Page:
In May 2021, we cycled Oxford to Bath through the Cotswolds Area of Outstanding Natural Beauty in the southwest of England. In this article, I’ll share some thoughts and practical tips as well as photos from the route.
We booked our self-guided cycle trip through Headwater who set us up with a local operator, Hikes and Bikes. We were given route information beforehand and Headwater has an app for navigation. However, we really love the Komoot app, so we plotted the routes into Komoot and used that on the way. The 24-gear bikes were provided with a side pannier and two locks and were fine for the route, which is mostly quiet roads and trails.
My husband, Jonathan, is an experienced cyclist and very comfortable on a bike. I haven’t been on a bike for several years and am definitely not bike fit, so it was a little challenging in parts, even though it’s not a very hilly route. Headwater rated it 1+, generally relaxing with some hills.
If you are not bike fit at all, then consider an e-bike, which are becoming very common and help you up the hills. I would definitely consider one next time and they are a great idea if one person is less bike-experienced than the other as both can enjoy the trip more.
In late May 2021, the pandemic restrictions had been eased enough to stay away from home. We spent most of the day outside and you could forget the pandemic even existed in the sun with the birdsong and the trees around you! At the accommodation, shops, and restaurants along the way, we wore masks and sanitized as per regulations.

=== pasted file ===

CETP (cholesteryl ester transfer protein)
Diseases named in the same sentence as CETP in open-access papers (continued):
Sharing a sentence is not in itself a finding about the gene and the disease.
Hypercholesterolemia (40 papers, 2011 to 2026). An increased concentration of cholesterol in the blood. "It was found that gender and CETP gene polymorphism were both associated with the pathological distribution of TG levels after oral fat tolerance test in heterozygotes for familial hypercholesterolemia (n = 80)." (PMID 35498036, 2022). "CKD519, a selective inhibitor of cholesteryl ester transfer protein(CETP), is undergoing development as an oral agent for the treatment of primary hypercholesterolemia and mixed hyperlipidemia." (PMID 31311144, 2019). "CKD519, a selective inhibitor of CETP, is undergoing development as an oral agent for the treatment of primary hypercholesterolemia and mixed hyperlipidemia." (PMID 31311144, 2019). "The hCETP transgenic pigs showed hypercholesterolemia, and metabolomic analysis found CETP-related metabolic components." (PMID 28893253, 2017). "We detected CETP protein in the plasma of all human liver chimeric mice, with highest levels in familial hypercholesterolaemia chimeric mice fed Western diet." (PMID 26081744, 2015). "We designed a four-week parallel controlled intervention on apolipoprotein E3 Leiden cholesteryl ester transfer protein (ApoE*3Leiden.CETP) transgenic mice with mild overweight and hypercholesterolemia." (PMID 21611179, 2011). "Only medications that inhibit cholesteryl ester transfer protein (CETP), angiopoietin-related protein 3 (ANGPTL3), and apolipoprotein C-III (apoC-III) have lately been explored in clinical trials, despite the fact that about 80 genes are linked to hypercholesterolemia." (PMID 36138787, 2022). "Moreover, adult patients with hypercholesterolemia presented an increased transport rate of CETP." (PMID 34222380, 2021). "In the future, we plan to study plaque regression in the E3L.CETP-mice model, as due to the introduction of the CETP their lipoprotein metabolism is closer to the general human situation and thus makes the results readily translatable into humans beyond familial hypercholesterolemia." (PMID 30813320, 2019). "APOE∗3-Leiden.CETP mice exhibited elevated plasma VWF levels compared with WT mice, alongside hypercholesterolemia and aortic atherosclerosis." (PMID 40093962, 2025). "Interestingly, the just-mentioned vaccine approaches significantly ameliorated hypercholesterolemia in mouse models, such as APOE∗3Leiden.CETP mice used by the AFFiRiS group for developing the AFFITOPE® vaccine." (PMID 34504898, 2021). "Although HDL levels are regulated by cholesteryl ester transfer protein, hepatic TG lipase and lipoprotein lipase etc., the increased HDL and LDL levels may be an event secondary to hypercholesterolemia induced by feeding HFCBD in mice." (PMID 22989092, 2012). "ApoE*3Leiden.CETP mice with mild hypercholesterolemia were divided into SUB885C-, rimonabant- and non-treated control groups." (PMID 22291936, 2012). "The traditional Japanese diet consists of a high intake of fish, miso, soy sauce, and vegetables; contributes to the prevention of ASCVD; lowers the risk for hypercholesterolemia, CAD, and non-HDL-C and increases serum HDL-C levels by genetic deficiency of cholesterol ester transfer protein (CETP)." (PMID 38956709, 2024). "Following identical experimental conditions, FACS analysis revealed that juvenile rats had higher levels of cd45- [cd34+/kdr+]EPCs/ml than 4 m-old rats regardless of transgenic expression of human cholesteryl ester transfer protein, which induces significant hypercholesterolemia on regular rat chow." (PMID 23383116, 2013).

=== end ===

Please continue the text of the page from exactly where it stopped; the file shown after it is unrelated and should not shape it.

Oxford to Woodstock following the canal
We stayed at The Oxford Coach and Horses which was lovely. The host, Sylvia, is very welcoming and friendly and the room was much bigger than expected, cool and quiet, even though it’s on the main road. In terms of restaurants, check out Gee’s or Quod. You can use the Open Table app to find other places in Oxford.
For more of my thoughts on Oxford (as I went to University there 1994-1997), check out Decadence, Discipline, and Dreaming Spires.
After a safety briefing and bike introduction with Andrew at Hikes and Bikes, we set off. It is a short cycle through town to the canal where you go off the road. The previous few days had seen heavy rain so the towpath was muddy which made it a bit hard-going at times, but the route is beautiful and peaceful along to Port Meadow.
You soon reach the ruins of Godstow Abbey, a medieval nunnery dissolved by Henry VIII in 1539.
Get off the bike and walk when close to canal boat moorings. Use your bell a lot especially near bridges and other people.
We stopped for a coffee break on a canal lock. I always take a flask just in case there are no coffee shops on the route. I am a bit of a caffeine addict in the mornings! There are lots of pubs on the route which usually open at 12 noon. It’s best to book if it’s the weekend or a Bank Holiday.
The route is mostly flat but it was pretty bumpy. Definitely wear your padded cycle shorts!
In Woodstock, we stayed at The Blenheim Buttery, which was pretty basic but functional for the night. There are plenty of pubs for food.
Woodstock to Burford
At Woodstock, you can visit Blenheim Palace, which you need to book in advance. It is the seat of the Duke of Marlborough and the birthplace and ancestral home of Sir Winston Churchill. You can visit his grave at St Martin’s church in Bladon just down the road.
There are lots of churches along the route and there’s always a bench to sit and rest.
One of the highlights of the day is Minster Lovell. Follow the signs to the church and in the field behind, you will discover the ruins of Minster Lovell Hall. You can just wander around as it’s free to visit.
It was the centre of the Lovell family estate from the 12th century.
It’s a short cycle into the village. Minster Lovell has some beautiful thatched cottages, which are a feature of the area.